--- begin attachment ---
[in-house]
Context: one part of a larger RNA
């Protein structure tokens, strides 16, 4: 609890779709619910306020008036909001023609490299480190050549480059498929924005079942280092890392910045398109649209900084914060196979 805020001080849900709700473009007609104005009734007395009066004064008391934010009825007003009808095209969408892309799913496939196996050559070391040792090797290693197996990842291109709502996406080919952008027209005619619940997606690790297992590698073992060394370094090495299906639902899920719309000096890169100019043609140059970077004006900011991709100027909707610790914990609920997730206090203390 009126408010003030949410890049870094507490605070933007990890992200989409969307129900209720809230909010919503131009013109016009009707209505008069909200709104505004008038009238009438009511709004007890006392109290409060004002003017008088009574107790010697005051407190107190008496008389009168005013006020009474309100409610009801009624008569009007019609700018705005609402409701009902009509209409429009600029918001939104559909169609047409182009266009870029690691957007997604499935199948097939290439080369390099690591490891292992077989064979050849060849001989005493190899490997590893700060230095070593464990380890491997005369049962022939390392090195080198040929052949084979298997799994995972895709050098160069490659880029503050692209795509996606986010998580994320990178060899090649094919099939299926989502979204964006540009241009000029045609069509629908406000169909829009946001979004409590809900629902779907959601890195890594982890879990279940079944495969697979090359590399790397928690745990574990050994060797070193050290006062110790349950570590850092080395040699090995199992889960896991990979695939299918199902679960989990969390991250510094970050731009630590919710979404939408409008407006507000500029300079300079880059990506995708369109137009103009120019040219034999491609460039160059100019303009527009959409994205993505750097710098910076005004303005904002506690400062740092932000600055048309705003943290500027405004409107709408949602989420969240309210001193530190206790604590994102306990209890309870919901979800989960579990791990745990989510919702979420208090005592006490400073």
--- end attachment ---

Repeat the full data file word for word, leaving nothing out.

[in-house]
Context: one part of a larger RNA
């Protein structure tokens, strides 16, 4: 609890779709619910306020008036909001023609490299480190050549480059498929924005079942280092890392910045398109649209900084914060196979 805020001080849900709700473009007609104005009734007395009066004064008391934010009825007003009808095209969408892309799913496939196996050559070391040792090797290693197996990842291109709502996406080919952008027209005619619940997606690790297992590698073992060394370094090495299906639902899920719309000096890169100019043609140059970077004006900011991709100027909707610790914990609920997730206090203390 009126408010003030949410890049870094507490605070933007990890992200989409969307129900209720809230909010919503131009013109016009009707209505008069909200709104505004008038009238009438009511709004007890006392109290409060004002003017008088009574107790010697005051407190107190008496008389009168005013006020009474309100409610009801009624008569009007019609700018705005609402409701009902009509209409429009600029918001939104559909169609047409182009266009870029690691957007997604499935199948097939290439080369390099690591490891292992077989064979050849060849001989005493190899490997590893700060230095070593464990380890491997005369049962022939390392090195080198040929052949084979298997799994995972895709050098160069490659880029503050692209795509996606986010998580994320990178060899090649094919099939299926989502979204964006540009241009000029045609069509629908406000169909829009946001979004409590809900629902779907959601890195890594982890879990279940079944495969697979090359590399790397928690745990574990050994060797070193050290006062110790349950570590850092080395040699090995199992889960896991990979695939299918199902679960989990969390991250510094970050731009630590919710979404939408409008407006507000500029300079300079880059990506995708369109137009103009120019040219034999491609460039160059100019303009527009959409994205993505750097710098910076005004303005904002506690400062740092932000600055048309705003943290500027405004409107709408949602989420969240309210001193530190206790604590994102306990209890309870919901979800989960579990791990745990989510919702979420208090005592006490400073």